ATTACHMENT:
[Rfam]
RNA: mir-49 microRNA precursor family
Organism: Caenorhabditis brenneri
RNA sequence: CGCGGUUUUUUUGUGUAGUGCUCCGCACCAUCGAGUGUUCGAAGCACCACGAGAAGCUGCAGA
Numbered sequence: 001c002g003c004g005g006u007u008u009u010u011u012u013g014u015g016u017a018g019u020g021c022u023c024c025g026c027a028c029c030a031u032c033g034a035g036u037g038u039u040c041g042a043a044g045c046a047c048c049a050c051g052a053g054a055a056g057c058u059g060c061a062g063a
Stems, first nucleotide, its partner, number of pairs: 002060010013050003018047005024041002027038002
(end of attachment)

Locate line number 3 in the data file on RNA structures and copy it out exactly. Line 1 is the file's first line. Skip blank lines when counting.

Organism: Caenorhabditis brenneri